Over the last 30 years, how we view eating out in the UK has changed considerably. Back in the 70s and early 80s, dining at a restaurant was an infrequent affair for most people, perhaps to celebrate a special occasion like a birthday or anniversary.
Nowadays, we’re more likely to enjoy a pub or restaurant meal once or twice a week because it’s a social thing to do. According to the Sun, us Brits are likely to spend on average £288,000 dining out during a lifetime. That works out at around £44 per week.
It’s all good news for the hospitality industry, of course. More people at restaurant tables means a lot more revenue. But it might not all be totally good news.
While more and more of us may be eating out, it causes a problem because restaurants must find chefs and waiting staff to serve us all that excellent food. That hasn’t been too much of an issue in recent years.
Unfortunately, it could become more problematic in light of Brexit. Why? Because many restaurant staff actually come from Europe. We could be staring at a recruitment ‘black hole’ according to a report by KPMG recently.
If Brexit leads to restrictions in movement across EU borders, as it is more than likely to do, that could mean we have to find homegrown chefs for our restaurant and bistro kitchens. There’s a local skills shortage in this respect which means, come March next year, a lot of restaurants could be facing serious staffing problems. It’s not just high-quality chefs and other cooks that are the problem, either. A large number of waiting staff also come from across the Channel.
According to Price Waterhouse, our desire for eating out has brought a good deal of competition and flexibility to the market place. Diners have much higher expectations than they did just a few decades ago. They are more likely to complain and insist on value for money, for a start. And they are a lot more knowledgeable and willing to try new things.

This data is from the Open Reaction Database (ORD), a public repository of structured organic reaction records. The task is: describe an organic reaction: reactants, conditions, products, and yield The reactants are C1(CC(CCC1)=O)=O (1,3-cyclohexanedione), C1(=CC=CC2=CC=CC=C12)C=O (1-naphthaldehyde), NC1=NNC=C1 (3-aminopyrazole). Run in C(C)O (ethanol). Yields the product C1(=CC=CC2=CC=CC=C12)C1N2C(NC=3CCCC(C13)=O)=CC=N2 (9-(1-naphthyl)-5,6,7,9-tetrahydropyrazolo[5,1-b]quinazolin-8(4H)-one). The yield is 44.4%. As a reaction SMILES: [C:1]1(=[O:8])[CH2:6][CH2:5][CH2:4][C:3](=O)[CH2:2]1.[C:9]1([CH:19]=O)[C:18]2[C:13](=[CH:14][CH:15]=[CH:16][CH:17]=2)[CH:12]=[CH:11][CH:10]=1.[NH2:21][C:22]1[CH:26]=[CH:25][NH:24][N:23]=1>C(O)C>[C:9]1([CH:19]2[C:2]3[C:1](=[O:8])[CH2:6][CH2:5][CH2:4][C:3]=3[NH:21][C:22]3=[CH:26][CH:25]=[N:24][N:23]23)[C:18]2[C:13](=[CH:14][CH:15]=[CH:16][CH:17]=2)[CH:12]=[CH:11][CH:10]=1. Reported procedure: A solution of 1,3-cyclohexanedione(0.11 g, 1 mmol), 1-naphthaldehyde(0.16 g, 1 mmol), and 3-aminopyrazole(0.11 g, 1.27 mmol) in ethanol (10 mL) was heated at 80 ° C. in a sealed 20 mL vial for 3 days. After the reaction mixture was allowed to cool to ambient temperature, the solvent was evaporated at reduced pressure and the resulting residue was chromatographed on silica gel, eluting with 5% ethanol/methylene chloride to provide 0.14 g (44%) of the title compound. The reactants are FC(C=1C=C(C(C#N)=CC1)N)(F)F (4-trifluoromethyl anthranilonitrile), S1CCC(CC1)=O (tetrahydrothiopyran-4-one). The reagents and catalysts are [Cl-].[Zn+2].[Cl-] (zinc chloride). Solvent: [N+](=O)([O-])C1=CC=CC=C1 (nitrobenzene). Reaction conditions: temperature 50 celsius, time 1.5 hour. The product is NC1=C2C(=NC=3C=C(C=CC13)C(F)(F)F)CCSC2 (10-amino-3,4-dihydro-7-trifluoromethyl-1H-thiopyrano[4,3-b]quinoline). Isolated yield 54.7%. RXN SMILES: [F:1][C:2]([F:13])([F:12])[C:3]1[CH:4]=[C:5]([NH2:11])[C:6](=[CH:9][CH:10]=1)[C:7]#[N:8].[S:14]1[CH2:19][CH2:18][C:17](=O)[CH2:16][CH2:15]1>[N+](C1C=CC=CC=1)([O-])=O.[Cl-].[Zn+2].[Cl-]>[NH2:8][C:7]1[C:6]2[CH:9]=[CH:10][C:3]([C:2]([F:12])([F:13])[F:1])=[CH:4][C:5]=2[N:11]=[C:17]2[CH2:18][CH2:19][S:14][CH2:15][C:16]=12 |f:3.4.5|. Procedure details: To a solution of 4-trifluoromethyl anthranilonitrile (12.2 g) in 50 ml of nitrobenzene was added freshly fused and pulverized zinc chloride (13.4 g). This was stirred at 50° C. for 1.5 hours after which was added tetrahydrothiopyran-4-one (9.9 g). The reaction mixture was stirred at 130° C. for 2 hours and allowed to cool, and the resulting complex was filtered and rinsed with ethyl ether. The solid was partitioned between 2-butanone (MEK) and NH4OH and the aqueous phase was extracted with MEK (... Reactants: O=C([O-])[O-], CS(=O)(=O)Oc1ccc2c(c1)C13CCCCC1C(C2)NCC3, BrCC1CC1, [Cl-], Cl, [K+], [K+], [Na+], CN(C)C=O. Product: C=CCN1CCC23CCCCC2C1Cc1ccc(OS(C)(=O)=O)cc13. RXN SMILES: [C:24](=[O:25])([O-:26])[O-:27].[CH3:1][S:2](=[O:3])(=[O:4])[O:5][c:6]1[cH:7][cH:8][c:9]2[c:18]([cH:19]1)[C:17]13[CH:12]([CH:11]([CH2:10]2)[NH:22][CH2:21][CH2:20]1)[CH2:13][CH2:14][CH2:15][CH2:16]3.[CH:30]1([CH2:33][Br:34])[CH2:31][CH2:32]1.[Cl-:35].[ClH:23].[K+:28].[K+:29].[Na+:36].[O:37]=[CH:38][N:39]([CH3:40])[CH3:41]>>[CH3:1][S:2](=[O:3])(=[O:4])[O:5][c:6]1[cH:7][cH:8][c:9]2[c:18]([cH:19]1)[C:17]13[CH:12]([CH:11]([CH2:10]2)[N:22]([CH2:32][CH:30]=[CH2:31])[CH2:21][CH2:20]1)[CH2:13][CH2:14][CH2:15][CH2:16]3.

Many restaurants are starting to combine food-to-go with dining in as a way of providing more value for their customers. A lot of them even deliver, especially in areas like London. Others are using technology such as branded apps to allow people to book and interact with their restaurant online. Theme nights are becoming increasingly popular where restaurants will focus on a particular international cuisine.
Hospitality businesses tend to be labour intensive but the costs of running a restaurant have been squeezed in recent years. The price of finding new staff is also on the rise. In addition, those restaurants that import food from outside the UK have found the fall in the rate of the pound has added extra to their running costs.
Whether you’re a restaurant, bar or a hotel that offers dining facilities, the fact that we’re all getting out to dine more often should be a cause for celebration. It does mean, however, that the hospitality industry needs to continue to improve and change its services to cope with that demand.
In the short term, restaurants will need access to properly-trained chefs and waiters who can continue to contribute to the sector. Businesses also need to respond to changes in customer expectations and continue to deliver high quality dining experiences. Finding ways to build customer loyalty is going to be increasingly important over the next few years and is something that restaurant owners will have to be innovative about.
For those looking to working in the restaurant industry, however, there are plenty of positives things to look forward to. If you are keen to develop a career as a chef or a manager, for instance, there should be numerous opportunities to advance over the next few years.
To access the latest hospitality jobs in your area, head over to the Hospitality Post homepage.